Posted: January 16, 2020
We love to travel and so do you and so do tons of other folks. The sheer numbers of us exploring the world are astounding; international tourist arrivals grew 5% in 2018 to reach the 1.4 billion mark. This figure was reached two years ahead of the World Tourism Organization’s (UNWTO) forecast. According to UNWTO’s long-term forecast report Tourism Towards 2030, this number will hit 1.8 billion by 2030.
Done right, travel can change individuals and the world. It promotes understanding, expands our minds, makes us better people, and boosts local economies and communities. But the accelerated growth of travel has led to overtourism in certain regions and destinations.
You’ve likely heard this buzzword, but what, exactly, is overtourism?
Countless images posted of people tromping through flower-covered hillsides during California’s super bloom in 2019 year are just one example. However, overtourism is not merely large-scale overcrowding in popular spots; in a fragile ecosystem even small increases in visitation can cause long-lasting impacts. When a place attracts more tourists than it can sustain, it suffers. Overtourism can diminish the quality of life for locals, damage precious cultural and natural resources, and degrade the visitor experience so much it threatens the destination’s long-term viability and appeal. Many destinations and sites are implementing regulations and limiting visitor numbers to combat overcrowding.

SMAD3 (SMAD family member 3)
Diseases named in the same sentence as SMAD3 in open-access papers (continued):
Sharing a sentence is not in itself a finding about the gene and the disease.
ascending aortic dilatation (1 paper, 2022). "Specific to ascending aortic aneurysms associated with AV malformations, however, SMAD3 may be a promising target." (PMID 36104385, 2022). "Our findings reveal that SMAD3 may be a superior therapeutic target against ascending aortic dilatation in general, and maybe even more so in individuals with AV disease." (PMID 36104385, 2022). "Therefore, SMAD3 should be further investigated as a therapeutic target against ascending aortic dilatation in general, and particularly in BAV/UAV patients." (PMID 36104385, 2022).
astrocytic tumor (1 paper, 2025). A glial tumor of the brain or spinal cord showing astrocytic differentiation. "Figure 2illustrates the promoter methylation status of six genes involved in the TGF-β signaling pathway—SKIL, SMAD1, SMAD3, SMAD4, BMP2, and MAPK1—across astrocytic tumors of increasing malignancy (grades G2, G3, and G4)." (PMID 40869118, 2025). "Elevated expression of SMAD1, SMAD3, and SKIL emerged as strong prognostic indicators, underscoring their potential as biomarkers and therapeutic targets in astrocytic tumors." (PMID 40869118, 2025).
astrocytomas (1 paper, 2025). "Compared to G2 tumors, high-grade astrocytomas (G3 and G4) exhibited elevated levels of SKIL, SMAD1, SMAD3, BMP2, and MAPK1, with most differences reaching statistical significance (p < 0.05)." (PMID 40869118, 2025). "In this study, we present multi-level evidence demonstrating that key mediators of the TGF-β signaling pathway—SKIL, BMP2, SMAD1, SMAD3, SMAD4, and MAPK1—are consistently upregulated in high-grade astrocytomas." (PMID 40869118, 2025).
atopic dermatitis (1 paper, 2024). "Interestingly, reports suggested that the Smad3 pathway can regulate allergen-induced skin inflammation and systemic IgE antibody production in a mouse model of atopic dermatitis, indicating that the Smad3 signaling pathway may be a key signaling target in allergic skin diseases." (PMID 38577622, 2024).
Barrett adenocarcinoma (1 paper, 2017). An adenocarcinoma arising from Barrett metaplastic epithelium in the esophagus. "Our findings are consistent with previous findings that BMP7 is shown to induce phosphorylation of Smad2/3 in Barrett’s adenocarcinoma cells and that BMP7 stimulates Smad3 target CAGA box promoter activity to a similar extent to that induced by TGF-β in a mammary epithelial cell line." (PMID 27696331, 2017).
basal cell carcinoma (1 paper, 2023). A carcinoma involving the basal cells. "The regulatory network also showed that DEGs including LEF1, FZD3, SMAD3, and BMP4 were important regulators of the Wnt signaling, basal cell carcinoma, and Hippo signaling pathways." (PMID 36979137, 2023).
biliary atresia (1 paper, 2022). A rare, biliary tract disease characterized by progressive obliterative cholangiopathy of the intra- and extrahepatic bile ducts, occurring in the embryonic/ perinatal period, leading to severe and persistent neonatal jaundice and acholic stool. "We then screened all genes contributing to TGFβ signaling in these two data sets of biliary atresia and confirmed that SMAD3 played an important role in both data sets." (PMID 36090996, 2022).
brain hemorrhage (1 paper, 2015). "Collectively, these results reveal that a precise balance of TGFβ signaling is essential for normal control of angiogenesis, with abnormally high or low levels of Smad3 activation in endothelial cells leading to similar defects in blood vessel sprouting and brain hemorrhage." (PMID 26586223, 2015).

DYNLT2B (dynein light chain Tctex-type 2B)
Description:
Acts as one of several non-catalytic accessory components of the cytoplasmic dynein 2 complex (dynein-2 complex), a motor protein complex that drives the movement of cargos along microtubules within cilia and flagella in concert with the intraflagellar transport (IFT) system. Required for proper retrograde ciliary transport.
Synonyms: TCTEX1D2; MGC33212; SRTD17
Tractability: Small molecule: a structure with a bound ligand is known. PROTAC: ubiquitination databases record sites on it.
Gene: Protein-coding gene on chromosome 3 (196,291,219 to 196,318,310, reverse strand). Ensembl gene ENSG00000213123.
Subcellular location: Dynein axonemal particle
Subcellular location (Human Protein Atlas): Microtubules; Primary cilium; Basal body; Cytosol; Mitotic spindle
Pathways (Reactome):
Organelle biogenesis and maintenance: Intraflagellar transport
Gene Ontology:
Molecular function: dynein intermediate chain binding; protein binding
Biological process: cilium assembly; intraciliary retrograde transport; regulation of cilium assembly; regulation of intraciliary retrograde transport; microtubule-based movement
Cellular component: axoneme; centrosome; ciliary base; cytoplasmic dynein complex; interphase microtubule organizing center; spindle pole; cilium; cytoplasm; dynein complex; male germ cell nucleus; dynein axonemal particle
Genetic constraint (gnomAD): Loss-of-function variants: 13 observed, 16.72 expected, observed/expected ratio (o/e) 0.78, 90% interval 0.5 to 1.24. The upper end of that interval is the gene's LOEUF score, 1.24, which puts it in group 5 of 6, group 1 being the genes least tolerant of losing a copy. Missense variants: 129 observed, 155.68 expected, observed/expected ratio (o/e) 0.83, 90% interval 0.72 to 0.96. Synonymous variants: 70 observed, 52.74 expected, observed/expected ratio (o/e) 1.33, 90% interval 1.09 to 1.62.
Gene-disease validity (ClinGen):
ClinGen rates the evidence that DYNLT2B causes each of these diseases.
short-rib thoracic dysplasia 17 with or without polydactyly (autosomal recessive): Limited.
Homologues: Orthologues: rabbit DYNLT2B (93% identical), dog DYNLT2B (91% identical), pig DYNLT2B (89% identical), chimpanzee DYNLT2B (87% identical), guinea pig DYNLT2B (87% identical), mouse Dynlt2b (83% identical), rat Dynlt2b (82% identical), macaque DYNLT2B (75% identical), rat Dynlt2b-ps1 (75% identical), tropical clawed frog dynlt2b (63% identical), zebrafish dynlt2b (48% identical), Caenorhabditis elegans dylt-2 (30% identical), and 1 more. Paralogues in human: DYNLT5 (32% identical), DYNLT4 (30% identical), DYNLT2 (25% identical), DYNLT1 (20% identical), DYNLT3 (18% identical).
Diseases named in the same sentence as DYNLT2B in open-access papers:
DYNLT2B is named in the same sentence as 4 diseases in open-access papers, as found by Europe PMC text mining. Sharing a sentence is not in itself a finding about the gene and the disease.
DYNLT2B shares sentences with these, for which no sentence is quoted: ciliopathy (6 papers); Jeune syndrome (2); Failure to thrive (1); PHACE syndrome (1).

Clearly, we are loving certain places to death.
So, should we stop traveling? Certainly not. The loss of the broadened worldview and cultural understanding travel offers would be unacceptable in today's world. But it’s up to each of us, traveler by traveler, choice by choice, to invest in ourselves and the future of our planet’s most-loved destinations by making decisions that prioritize sustainability.
Minimize pressure on the places you visit and improve your experience:
Choose Mindfully — Overvisited destinations are that way for a reason: they’re special. There’s no denying that the Philippine island of Boracay, Croatia’s city of Dubrovnik, and the United States’ Yosemite National Park are spectacular places to behold. With so many bucket lists, selfies and Insta posts featuring the same places, it’s easy to feel like you’re missing out. We suggest doing a “gut check.” Go somewhere only when the landscape, people, culture, history, food—whatever you truly value—resonates with you and deeply draws you. Travel for you and no one else; it’s more likely you’ll visit off-the-beaten path places, and decrease the strain on certain overloved spots.
Get Creative — Quite simply, the best way to ease pressure on over-touristed destinations is to go somewhere else. However, though images and news reports portray overtourism as a widespread problem affecting the entire world, but it’s actually concentrated to a fairly small number of extremely popular spots. That means you have tons of less-visited options to choose from. In fact, UNWTO’s International Highlights, 2019 Edition reported that the top 10 destinations receive 40% of worldwide arrivals. Clearly, there’s a huge part of our planet where overtourism is not an issue, and even within areas or countries that do receive a lot of visitors, you can still find relatively undiscovered regions, cities, national parks that you’ll have largely to yourself. Why not invest in the lesser-known by trying a regional alternative (trade Bali for another part of Indonesia like Sumatra, Java or Flores) or travel off the normal tourist track to check out a popular destination’s lesser-known sights (for instance visit Peru’s Ancash and Amazonas regions instead of Machu Picchu)? You’ll often save money and enjoy a more unique experience. On your travels, strike up conversations with locals to find their favorite quieter spots.